What to Do With Old Computers: 10 Cool Uses for Used PCs and Laptops
So you finally bought a new computer and your old one sits in the corner and is collecting dust. That’s too bad because there are a number of good uses for old computers.
Whether it’s a desktop computer or a laptop, whether or not it’s broken, and no matter how old it is, it can still be useful to you or someone else.
So if you still don’t have any idea what to do with it, you might find some inspiration in this article.
1. Run a Geek Beamer
It’s an unlikely scenario, but say you had an excess TFT screen, maybe with a broken backlight so it remains black, you could still use it to build your own geeky projector. You will need a working overhead projector and a computer or laptop to run the movies or whatever else you want to watch with it. Here’s the how-to video:
Unfortunately, Tom’s Hardware Guide took down the complete guide.
2. Create a Digital Photo Frame
If your old laptop screen is OK and if either the hard drive or CD/DVD drive are working, you can use it to build a cheap digital photo frame. With a working wireless connection you could even make it show your latest Flickr photos.
You’ll find detailed instructions all over the net. Repair4Laptop.org provides an extensive list of instructions sorted by laptop models. Unfortunately, some links are outdated. If you have a spare G4 Powerbook, try this article at Instructables, and for the digital photo frame connecting to Flickr, Mike from PopSci used an old IBM ThinkPad T21 and Slickr, as described here. Shuttertalk has instructions using a LCD monitor and laptop.
3. Create an External Hard Drive
If parts of your laptop or desktop computer hardware are broken, you can salvage the working parts. So if the hard drive is still working, you can dismount it and transform it into an external and portable hard drive for your new computer. You’ll have to invest in a USB caddy, which can be acquired cheaply through eBay, Amazon or your local hardware dealer. Be sure to get the right format and connector for your hard drive. For a laptop hard drive, you’ll need a 2.5″ IDE or SATA caddy. For a regular hard drive, generally a 3.5″ IDE or SATA caddy is in order.
4. Make Money
You can dismantle your entire broken computer or laptop and sell the working parts on eBay. Hard drive, RAM, A/C adapters, motherboards, graphics and audio cards, and even an intact case will return some cash.
It’s not a very unique use, but you may be able to save up some extra money to buy that cool tool you’ve been wanting to get.
5. Make Someone Happy
The next best way to use your still working old computer is to make someone else happy!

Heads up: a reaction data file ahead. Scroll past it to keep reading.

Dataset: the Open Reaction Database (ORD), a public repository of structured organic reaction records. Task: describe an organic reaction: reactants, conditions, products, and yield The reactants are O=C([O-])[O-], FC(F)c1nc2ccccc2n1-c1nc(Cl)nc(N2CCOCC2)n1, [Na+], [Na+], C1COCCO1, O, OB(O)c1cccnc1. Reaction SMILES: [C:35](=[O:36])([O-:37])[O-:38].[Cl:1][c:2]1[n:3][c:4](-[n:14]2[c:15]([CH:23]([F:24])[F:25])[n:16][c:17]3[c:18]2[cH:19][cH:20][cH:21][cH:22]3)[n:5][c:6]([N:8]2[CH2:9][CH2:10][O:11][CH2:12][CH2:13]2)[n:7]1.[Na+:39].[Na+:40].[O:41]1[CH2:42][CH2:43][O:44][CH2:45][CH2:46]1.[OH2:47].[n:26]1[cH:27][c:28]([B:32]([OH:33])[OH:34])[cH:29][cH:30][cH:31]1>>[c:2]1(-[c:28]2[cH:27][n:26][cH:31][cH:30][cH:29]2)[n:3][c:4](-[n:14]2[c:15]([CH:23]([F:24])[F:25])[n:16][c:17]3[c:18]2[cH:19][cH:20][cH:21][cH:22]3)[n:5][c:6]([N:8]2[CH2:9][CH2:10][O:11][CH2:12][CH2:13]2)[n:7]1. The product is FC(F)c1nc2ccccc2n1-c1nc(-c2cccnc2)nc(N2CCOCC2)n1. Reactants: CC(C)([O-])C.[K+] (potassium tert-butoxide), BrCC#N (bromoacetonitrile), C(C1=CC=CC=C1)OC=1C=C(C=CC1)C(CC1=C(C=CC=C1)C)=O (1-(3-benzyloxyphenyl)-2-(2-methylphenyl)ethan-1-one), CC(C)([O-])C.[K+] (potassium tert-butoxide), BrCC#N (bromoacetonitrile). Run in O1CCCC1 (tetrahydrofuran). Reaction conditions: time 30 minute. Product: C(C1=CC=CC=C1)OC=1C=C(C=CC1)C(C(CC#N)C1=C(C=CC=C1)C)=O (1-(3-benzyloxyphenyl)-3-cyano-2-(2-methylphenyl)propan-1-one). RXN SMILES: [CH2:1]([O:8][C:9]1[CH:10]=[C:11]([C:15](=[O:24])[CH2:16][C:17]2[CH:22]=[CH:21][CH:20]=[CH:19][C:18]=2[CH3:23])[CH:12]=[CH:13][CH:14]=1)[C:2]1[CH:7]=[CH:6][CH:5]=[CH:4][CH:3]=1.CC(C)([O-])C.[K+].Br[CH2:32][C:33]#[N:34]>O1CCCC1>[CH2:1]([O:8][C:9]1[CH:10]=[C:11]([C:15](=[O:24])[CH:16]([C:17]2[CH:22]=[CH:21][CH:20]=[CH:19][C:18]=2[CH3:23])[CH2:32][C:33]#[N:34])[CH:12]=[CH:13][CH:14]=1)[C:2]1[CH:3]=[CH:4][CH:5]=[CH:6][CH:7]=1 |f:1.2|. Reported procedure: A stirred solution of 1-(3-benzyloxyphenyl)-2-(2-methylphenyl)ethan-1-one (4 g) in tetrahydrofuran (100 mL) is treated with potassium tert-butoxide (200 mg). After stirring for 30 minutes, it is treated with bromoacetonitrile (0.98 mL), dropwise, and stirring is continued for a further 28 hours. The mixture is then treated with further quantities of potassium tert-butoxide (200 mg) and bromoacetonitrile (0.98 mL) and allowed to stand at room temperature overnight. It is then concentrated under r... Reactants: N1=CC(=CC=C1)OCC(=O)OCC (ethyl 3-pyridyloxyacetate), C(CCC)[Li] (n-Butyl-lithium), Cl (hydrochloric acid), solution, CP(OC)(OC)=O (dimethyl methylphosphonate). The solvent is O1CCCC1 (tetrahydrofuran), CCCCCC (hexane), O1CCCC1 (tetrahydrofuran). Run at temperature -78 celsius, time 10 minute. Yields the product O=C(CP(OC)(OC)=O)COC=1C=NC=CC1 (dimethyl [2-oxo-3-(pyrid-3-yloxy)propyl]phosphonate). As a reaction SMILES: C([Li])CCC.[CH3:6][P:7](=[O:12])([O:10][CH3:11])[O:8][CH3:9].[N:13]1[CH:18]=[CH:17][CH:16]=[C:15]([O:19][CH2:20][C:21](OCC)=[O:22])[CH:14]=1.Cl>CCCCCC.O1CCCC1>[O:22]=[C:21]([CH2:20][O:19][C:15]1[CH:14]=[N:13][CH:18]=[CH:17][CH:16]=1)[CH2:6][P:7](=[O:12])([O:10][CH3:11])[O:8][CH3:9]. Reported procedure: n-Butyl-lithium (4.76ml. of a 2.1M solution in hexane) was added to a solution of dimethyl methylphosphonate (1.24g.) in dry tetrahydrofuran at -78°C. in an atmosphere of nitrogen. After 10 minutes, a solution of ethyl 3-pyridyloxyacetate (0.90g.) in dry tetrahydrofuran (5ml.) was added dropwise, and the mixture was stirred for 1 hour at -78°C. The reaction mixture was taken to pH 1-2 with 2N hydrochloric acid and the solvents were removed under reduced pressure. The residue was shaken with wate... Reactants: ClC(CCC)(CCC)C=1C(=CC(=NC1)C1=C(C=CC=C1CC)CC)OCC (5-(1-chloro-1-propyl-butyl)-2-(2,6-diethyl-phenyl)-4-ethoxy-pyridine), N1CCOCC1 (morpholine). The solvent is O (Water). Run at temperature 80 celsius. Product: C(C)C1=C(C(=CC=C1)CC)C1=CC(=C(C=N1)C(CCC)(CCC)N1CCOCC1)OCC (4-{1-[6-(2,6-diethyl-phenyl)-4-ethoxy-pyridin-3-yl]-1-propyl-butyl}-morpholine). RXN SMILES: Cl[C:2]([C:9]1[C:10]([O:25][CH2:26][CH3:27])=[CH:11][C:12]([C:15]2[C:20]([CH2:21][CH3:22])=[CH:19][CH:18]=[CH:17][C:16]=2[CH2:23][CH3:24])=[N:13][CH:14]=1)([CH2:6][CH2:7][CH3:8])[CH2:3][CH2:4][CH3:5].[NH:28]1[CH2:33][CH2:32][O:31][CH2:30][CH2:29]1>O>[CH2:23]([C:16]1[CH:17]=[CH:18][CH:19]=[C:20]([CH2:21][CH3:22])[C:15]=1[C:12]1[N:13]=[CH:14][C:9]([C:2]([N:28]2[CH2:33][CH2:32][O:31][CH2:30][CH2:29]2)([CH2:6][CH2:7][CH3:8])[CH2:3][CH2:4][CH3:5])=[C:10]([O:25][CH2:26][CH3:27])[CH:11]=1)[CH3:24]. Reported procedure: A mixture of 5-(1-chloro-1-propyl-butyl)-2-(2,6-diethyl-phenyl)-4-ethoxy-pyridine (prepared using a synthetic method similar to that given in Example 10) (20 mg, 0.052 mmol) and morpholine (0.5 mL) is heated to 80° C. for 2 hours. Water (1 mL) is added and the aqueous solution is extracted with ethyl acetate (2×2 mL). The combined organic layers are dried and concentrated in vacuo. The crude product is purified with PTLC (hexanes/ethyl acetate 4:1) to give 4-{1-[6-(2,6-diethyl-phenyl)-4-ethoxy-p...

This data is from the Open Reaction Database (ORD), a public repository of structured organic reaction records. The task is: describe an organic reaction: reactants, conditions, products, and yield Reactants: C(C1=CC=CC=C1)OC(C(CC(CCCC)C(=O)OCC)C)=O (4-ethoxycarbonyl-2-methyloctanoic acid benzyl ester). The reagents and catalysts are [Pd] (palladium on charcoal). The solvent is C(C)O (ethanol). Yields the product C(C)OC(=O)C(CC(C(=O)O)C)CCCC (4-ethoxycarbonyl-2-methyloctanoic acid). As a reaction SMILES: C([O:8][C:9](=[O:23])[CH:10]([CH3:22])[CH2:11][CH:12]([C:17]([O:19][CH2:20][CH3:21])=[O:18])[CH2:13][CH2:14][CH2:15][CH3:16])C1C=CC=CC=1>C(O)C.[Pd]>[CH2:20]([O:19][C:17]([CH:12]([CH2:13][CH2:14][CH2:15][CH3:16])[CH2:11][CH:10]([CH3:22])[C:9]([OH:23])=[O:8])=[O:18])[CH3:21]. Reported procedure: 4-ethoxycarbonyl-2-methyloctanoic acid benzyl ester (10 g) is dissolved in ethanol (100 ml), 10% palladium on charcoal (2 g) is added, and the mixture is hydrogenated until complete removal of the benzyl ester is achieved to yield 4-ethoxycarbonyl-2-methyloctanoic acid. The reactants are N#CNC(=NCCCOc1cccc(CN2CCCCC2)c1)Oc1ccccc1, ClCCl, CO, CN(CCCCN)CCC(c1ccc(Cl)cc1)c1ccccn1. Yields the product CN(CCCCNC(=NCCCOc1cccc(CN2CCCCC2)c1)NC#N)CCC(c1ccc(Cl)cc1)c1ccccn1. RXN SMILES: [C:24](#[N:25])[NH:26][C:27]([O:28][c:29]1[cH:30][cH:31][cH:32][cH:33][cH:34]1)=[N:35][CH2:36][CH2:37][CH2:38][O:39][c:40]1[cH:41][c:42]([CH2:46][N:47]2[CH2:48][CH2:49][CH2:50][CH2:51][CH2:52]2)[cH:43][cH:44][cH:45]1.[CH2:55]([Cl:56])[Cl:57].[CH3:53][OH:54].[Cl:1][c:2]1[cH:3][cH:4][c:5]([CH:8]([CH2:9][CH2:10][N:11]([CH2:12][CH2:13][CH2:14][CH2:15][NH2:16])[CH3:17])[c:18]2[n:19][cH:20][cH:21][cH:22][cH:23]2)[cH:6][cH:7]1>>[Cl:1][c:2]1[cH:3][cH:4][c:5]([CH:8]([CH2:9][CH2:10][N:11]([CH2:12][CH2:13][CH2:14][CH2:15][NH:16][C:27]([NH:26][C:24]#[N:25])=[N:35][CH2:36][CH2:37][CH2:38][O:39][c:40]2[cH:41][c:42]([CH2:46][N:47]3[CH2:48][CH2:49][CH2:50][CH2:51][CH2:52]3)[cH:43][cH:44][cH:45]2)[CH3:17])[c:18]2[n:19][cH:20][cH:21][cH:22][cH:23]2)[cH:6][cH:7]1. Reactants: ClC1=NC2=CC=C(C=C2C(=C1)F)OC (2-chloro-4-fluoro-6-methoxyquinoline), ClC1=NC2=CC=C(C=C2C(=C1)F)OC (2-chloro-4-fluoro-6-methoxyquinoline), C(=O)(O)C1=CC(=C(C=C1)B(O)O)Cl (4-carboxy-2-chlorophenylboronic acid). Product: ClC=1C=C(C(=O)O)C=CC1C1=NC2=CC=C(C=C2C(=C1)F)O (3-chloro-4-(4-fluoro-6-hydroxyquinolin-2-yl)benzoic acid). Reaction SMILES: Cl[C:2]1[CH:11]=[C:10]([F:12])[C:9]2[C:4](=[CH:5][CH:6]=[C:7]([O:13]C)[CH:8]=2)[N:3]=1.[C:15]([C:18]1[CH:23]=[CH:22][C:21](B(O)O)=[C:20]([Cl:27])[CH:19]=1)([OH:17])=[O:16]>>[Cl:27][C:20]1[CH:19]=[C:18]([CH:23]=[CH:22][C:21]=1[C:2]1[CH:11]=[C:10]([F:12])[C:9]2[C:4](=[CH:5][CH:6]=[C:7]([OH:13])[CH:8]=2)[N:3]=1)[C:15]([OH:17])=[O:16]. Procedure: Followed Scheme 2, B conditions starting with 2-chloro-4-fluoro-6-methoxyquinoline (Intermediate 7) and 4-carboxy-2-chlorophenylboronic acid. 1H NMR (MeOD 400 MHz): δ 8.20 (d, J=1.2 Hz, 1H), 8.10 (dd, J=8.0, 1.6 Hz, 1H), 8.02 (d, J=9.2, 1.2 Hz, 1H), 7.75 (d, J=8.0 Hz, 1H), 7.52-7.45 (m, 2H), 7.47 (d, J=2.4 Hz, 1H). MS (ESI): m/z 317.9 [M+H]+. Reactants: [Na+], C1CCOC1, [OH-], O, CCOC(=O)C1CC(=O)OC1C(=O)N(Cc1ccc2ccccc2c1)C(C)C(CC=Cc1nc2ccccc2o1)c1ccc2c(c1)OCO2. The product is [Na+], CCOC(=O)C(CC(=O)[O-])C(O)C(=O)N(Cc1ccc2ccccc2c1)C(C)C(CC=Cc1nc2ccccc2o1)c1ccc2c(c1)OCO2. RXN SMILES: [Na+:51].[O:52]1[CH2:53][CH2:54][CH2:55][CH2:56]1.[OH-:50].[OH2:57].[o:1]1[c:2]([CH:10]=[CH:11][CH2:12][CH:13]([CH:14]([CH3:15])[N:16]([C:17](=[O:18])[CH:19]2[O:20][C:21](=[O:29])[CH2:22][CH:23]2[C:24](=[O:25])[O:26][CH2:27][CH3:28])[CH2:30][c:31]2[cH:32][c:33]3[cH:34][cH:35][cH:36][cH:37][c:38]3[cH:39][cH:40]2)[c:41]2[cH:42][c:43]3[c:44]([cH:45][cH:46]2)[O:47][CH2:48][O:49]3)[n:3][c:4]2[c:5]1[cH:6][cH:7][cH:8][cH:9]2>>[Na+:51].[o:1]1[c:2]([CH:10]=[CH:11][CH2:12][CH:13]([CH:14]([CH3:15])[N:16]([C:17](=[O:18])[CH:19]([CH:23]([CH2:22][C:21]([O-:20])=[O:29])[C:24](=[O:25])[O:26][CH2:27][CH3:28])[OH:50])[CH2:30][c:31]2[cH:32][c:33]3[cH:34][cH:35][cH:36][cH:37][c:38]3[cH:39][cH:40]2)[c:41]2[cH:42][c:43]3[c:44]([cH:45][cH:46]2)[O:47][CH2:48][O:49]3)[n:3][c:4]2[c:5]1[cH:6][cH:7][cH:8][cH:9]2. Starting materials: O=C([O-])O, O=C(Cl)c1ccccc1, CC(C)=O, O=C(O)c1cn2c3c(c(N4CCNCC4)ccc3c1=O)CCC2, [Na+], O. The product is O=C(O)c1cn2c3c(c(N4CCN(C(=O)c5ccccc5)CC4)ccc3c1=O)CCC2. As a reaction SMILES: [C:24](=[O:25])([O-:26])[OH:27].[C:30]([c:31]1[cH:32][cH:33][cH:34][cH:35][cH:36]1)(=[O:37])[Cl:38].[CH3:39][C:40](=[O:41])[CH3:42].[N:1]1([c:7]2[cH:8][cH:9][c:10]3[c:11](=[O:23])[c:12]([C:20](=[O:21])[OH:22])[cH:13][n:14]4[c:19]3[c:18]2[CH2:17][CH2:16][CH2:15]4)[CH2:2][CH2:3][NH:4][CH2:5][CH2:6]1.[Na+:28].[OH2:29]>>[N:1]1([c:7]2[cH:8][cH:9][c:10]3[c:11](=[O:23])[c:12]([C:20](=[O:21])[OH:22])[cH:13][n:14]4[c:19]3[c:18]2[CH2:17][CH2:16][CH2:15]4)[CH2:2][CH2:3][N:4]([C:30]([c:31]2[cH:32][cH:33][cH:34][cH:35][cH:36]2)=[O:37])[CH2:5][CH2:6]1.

You could offer the computer on your local FreeCycle.org group or ask friends, family, and people in your community whether anyone needs a computer for simple tasks. Alternatively, you could donate your laptop or computer through an official organization, such as Computers with Causes.
6. Donate CPU Time
If you would rather donate to something bigger, such as science, you could hook up the old computer to the internet, install a program such as SETI@home or , and run these programs all day and night.
The computer could sit in a dead corner of your house and would require a monitor only occasionally. You would invest as little as a bit of electricity and bandwidth.
Ryan has composed a great article about how 10 Ways To Donate Your CPU Time To Science .
7. Try Linux
If you’re a Windows user, having an extra computer to play with is your prime chance to get familiar with Linux. And you may just be surprised by how smoothly Linux runs on your old machine. The reason is that Linux demands much less power.
Stefan has written a Linux guide for newbies, which will guide you through setting up Ubuntu and your first steps with it.
8. Use it as File or Print Server
Transform your old computer into a workhorse with only the essential software components, including Windows File and Printer sharing. Next, hook up all your external devices to it, such as an external hard drive or printer, and make them available to all other computers in the house.
9. Set up an external Firewall or Router
Separating your firewall from the PC you are using, and running it on a standalone computer that sits between the internet and your actual operating system, is a powerful way to protect your data. With Linux as the firewall computer’s operating system it’s almost perfect.
Lockup has a guide on how to turn your old PC into a NAT firewall router. At Associated Content, you will find an article that explains . And finally, Instructables has a guide on how to build your own gateway firewall.
10. Turn it into a Media Station
Load all your music and videos onto this computer, if necessary supply it with an external hard drive, set up your favorite media player, listen to Last.fm, install a TV tuner card and record movies, record music from radio stations, download MP3s, stream music throughout the house using wireless speakers etc.
There are many more options of how you can use an old computer for entertainment purposes, just be creative!
To help you set it all up, we have some material in store for you. Will wrote about the top free media players for Windows. Ryan covered the best sites to watch TV on your computer over the internet. Using a wireless connection, you could set up this additional “internet TV” in the kitchen or office. If you would like to record music, read my article about easy tool to record streaming music as MP3 files. And I’m sure you’ll discover many more resources on MakeUseOf to help you find cool uses for your old PC.
If you’re in the market for a new computer, our roundup of the best Windows PC laptops will help you make the right choice for maximum portability.
Image credits: ryas, dolar, svilen001, ilco
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